Mike here: The telescope tube can be mounted on other tripods using the photographic tripod mounting hole in the bottom. But you would also need to purchase the appropriate adapter for whatever tripod you get or already have. But you would lose the GOTO capabilities of the Autostar. And ultimately you might end up spending almost as much for the necessary items as for a new ETX-125EC that comes with the Autostar and a tripod.
Subject:	Eyepieces for ETX-125
Sent:	Tuesday, November 25, 2003 12:02:05
From:	ERenger@harlandfs.com (Eric Renger)
I have a couple of questions regarding eyepieces for my ETX-125. I have
purchased a set of the Celestron Xcel ED eyepieces, a 25mm, a 12.5mm and
an 8mm, which all have a very nice 20mm of eye relief for wearing
eyeglasses. The 25mm has been a good replacement for the 26mm that came
with the telescope. The 12.5mm is the one I use most for planetary and
lunar observing. On most nights the seeing has not been good enough for
the 8mm. I understand the ETX-125 will allow around 250x magnification
under good conditions, which would call for a 7.6mm eyepiece, but I find
I can almost never use the 8mm in this area. I still have the option of
exchanging these eyepieces, and I want to get a small set that will meet
my needs most of the time. So for my high-magnification eyepiece do you
think that the 12.5mm will be the highest magnification that I can
reliably use, or do you think a 10mm would be reliably usable? I know it
will depend on conditions --- here in the Dublin/Pleasanton/Livermore
area of the San Francisco Bay Area, I think conditions tend to be
average at best. I am trying to decide whether to just return the 8mm
and use the 12.5mm as my high magnification eyepiece, or to mail them
both back and get a 10mm. I just don't want to get the 10mm and find I
can't use it on a typical night. But I figure if the 10mm will work, I
probably don't need to keep the 12.5mm.

The second question is about a low-magnification eyepiece for extended
objects. Do you have a suggestion on a focal length and brand? I had
thought that something in the 40mm range would probably be good, but I
was told that on the ETX-125 a 40mm would have a vignetted field. I was
told that you need at least an 8" telescope to see the full apparent
field with a 40mm eyepiece. It was suggested that a 32mm would be
better. Is that true? I know how to calculate the true field from the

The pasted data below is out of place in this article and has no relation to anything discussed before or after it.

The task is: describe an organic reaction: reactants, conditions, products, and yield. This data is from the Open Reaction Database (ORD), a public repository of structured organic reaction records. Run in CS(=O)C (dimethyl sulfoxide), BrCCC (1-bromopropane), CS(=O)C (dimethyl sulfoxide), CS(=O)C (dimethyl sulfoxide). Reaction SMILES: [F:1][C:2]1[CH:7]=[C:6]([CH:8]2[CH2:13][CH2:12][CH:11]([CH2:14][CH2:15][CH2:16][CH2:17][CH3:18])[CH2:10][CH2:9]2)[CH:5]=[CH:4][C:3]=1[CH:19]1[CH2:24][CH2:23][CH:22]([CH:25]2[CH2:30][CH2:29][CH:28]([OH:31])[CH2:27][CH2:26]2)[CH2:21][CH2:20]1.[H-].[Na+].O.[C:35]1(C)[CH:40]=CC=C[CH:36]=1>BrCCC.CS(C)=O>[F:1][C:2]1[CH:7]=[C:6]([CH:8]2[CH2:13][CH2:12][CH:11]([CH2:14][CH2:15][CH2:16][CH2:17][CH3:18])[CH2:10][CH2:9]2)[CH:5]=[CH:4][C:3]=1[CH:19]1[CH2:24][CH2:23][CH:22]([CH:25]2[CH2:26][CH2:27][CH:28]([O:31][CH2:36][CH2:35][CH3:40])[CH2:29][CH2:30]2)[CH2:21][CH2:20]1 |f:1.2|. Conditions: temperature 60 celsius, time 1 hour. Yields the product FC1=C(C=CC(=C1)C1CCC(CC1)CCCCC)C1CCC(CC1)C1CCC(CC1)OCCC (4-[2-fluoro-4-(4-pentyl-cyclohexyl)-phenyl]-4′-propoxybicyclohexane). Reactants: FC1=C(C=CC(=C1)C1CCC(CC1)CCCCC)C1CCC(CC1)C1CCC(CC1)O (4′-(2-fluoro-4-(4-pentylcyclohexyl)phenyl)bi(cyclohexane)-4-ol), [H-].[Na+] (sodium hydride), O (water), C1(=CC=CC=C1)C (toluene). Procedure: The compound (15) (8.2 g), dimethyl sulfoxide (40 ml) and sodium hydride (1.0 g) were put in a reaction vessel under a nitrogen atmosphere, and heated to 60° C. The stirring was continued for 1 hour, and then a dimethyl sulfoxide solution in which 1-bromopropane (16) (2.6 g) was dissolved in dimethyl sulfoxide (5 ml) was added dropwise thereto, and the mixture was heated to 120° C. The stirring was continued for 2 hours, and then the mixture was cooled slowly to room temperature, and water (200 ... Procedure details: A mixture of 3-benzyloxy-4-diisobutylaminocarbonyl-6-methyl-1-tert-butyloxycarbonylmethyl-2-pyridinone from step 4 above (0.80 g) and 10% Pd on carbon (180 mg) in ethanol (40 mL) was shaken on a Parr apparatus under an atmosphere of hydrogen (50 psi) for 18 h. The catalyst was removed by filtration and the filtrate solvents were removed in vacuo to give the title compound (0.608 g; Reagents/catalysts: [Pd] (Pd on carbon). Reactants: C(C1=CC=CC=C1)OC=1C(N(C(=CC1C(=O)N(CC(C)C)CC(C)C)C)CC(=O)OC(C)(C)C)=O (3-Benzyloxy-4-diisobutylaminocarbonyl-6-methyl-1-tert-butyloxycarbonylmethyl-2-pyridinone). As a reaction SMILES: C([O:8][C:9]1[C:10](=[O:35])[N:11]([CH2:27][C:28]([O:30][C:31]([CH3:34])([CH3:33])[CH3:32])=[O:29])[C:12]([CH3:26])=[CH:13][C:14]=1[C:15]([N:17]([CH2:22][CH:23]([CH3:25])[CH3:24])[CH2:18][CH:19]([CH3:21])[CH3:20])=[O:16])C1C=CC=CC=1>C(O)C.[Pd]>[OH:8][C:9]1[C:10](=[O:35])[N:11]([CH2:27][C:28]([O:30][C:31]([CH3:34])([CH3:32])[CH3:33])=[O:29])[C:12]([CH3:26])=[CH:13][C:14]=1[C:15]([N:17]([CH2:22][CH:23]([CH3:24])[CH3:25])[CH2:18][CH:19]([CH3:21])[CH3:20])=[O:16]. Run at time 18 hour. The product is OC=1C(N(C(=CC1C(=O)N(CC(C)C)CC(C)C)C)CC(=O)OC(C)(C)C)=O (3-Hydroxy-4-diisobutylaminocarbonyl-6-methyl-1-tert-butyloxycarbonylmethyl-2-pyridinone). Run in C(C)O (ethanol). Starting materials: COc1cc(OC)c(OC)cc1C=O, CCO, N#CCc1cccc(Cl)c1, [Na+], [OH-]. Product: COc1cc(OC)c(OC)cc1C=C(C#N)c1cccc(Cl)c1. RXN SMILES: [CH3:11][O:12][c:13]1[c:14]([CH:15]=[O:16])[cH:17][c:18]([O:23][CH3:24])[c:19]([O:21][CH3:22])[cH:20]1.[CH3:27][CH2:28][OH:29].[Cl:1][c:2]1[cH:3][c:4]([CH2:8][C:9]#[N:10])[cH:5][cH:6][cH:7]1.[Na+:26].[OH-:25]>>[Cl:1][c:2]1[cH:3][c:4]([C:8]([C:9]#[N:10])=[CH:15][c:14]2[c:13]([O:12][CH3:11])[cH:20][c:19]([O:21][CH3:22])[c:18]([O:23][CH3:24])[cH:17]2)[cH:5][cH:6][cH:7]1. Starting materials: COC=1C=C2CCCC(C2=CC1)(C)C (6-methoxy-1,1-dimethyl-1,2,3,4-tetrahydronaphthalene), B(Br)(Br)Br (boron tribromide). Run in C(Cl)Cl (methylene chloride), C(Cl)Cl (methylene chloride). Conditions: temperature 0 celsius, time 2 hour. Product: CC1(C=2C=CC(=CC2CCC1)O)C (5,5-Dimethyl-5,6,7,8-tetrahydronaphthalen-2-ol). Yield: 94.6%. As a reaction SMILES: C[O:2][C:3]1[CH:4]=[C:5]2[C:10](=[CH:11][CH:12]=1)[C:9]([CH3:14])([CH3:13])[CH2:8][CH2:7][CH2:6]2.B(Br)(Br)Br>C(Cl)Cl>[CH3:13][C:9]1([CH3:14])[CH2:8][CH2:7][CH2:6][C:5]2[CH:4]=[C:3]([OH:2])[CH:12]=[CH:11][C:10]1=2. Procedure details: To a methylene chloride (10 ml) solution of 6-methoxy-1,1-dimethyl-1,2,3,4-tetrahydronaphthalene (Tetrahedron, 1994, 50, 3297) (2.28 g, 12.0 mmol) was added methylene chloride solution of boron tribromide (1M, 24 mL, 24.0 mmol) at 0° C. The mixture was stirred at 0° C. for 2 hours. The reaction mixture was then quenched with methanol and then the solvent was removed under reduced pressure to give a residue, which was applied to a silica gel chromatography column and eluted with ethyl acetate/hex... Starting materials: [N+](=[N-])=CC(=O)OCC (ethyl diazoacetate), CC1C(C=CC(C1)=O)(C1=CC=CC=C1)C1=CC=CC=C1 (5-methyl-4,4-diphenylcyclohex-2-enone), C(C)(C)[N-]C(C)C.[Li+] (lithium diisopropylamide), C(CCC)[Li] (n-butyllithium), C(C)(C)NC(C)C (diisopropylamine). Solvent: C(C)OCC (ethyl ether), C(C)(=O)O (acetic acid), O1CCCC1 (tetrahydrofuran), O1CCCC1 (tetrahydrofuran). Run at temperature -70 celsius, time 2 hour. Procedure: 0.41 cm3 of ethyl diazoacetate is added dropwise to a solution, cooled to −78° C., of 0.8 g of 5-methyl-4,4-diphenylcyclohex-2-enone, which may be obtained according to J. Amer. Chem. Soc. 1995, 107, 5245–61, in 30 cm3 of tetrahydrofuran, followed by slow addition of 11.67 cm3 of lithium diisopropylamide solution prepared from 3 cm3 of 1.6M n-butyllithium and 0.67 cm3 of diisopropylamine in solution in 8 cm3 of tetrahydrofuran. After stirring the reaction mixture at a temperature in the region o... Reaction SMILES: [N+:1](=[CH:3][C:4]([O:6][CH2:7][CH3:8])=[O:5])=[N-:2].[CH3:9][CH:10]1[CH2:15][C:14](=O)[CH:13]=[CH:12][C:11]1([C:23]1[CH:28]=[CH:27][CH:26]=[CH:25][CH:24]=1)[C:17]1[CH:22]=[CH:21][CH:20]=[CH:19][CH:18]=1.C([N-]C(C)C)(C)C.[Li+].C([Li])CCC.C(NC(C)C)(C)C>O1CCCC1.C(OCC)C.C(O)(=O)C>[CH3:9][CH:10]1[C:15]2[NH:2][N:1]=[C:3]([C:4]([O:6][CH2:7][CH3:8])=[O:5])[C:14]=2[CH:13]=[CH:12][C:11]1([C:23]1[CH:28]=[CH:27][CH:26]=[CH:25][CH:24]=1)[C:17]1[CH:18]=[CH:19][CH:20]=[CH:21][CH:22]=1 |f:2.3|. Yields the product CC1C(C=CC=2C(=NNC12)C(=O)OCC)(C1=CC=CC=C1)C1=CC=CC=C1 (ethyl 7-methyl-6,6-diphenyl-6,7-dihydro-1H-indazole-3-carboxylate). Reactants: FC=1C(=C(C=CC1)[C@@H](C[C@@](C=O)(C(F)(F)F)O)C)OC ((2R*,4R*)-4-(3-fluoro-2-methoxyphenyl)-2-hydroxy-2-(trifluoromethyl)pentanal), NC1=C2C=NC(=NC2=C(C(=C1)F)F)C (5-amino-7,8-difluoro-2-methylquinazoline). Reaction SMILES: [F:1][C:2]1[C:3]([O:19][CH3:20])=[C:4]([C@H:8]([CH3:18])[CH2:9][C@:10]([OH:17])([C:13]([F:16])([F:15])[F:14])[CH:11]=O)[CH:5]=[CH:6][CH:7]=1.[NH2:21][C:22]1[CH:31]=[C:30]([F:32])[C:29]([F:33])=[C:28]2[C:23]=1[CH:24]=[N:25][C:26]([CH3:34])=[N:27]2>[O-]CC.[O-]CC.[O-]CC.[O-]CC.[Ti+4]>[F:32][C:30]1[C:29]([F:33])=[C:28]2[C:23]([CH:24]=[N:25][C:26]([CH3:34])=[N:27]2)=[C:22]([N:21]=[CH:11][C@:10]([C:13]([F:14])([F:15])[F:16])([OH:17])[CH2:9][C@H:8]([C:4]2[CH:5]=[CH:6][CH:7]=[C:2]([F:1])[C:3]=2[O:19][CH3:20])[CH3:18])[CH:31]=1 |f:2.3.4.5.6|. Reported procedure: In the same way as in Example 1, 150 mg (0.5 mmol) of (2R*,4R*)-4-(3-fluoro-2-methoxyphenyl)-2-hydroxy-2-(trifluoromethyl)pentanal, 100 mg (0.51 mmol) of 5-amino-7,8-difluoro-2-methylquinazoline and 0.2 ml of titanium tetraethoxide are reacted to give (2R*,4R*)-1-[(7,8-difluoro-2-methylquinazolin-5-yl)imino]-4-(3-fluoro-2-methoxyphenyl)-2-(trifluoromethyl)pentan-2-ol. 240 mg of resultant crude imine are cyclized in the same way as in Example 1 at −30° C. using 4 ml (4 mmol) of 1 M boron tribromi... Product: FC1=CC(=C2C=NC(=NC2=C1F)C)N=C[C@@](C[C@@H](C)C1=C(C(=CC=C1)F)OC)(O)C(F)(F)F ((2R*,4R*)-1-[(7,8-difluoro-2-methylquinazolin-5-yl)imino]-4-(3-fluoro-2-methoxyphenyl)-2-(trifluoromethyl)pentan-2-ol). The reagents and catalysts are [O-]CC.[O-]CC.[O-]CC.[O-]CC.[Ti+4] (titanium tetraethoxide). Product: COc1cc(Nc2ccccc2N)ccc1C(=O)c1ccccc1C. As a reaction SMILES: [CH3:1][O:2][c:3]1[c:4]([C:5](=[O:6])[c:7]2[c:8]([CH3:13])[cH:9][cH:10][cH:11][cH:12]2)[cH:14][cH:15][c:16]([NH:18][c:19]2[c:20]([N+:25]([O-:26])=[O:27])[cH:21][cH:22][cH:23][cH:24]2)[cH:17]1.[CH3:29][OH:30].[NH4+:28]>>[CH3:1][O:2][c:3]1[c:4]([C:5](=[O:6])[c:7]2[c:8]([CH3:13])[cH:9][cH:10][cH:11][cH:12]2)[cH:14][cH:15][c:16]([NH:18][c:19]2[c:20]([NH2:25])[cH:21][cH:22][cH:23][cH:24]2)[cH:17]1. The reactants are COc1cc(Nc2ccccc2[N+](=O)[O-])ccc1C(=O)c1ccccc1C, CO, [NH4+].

apparent field, but is there a way to calculate the maximum true field
for a telescope? Is there a way to know if the field will be vignetted
for a given eyepiece and a given telescope? Do you think a 32mm or a
40mm would be most useful for an ETX-125?

Thanks,

Eric   
Mike here: If the 8mm is unusable then I suspect you'll similar issues with a 10mm. The only way you'll know will be a test. Try to borrow one. On the other hand, you could keep the 8mm for those (perhaps rare) occasions when seeing is good. Yes, you'll get some vignetting and even distortion near the edge of the FOV with a 40mm. Took a look at the Accessory Reviews - Eyepieces page; you might want to consider one of the Wide Angle type of eyepieces. As to the calculation, lots of varibles but most eyepiece specs will give you a starting point.

And:

I am going to have to hook up with some fellow astronomers locally,
maybe a club. I have never been much of a "joiner," but it would really
help to be able to try some of this fairly expensive equipment before
mail ordering it, trying it for a while, and then wanting to exchange
it. Without a good shop nearby and no friends in the hobby, it's been
difficult. Deciding on the eyepieces has been especially hard without an
easy way to try them first. I wish I didn't need to wear my glasses
because I would just do the $99 Meade offer and have all the focal
lengths I could ever want. That sounds like such a good deal. The
Celestron Xcel EDs that I bought seem like pretty decent long eye relief
eyepieces for $65 each. That's a lot less than a lot of brands designed
for long eye relief. The 20mm eye relief has made it possible for me to
really enjoy the telescope. And the fact that they are all parfocal has
been nice too. Unfortunately there are no eyepieces in the line that are